Quantcast

Does statehood trigger Leviathan? A case study of New Mexico and Arizona

by Eileen Norcross on February 19, 2014

in Balanced Budget, Constitutionalism, Culture, Federalism, Institutions, Public Choice, Public Finance

I was recently asked to review, “The Fiscal Case Against Statehood: Accounting for Statehood in New Mexico and Arizona, by Dr. Stephanie Moussalli for EH.net (the Economic History Association).

I highly recommend the book for scholars of public choice, economic history and accounting/public finance.

As one who spends lots of time reading  state and local financial reports in the context of public choice, I was very impressed with Moussalli’s insights and tenacity. In her research she dives into the historical accounts of territorial New Mexico and Arizona to answer two questions.  Firstly, did statehood (which arrived in 1912) lead to a “Leviathan effect” causing government spending to grow. And secondly, as a result of statehood, did accounting improve?

The answer to these questions is yes. Statehood did trigger a Leviathan effect for these Southwestern states –  findings that have implications for current policy – in particular the sovereignty debates surrounding Puerto Rico and Quebec. And the accounts did improve as a result of statehood, an outcome that controls for the fact that this occurred during the height of the Progressive era and its drive for public accountability.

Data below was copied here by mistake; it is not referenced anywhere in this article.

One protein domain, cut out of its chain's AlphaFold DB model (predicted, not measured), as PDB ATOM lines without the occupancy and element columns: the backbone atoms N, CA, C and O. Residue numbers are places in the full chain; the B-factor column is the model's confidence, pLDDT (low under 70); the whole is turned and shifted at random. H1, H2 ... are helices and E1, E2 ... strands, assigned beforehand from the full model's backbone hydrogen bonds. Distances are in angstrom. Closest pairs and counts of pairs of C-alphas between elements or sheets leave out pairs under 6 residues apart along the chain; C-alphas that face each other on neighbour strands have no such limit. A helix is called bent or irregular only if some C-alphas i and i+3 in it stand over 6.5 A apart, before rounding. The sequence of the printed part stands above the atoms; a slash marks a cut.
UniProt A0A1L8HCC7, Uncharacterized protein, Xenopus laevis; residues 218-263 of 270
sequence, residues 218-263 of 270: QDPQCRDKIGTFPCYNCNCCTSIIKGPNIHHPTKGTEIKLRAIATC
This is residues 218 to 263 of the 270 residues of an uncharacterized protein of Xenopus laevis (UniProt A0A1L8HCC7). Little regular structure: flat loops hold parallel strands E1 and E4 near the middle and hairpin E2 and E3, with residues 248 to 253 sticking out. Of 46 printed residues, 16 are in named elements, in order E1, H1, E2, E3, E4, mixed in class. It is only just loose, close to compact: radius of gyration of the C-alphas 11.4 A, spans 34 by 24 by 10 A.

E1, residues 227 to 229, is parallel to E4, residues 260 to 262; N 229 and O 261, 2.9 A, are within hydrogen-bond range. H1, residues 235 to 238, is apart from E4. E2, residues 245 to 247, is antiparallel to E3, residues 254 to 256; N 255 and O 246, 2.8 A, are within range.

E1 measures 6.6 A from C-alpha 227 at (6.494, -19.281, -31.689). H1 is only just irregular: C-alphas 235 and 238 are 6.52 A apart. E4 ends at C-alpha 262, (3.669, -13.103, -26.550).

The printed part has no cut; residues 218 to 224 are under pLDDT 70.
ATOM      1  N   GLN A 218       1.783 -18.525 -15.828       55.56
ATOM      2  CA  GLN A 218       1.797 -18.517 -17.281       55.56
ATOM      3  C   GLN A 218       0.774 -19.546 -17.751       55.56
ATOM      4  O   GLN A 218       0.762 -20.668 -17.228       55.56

A provocative implication of her findings that cuts against the received wisdom:  Are the improved accounting techniques that come with statehood a necessary tool for more ambitious spending programs? Does accounting transparency come with a price?

What makes this an engaging study is Moussalli’s persistence and creativity in bringing light to a literature void. She stakes out new research territory, and brings a public choice-infused approach to what might otherwise be bland accounting records. She rightly sees in the historical ledgers the traces of the political and social choices of individuals; and the inescapable record of their decisions. In her words, “people say one thing and do another.” The accounts speak in a way that historical narrative does not.

For more read the review.

 

Previous post:

Next post: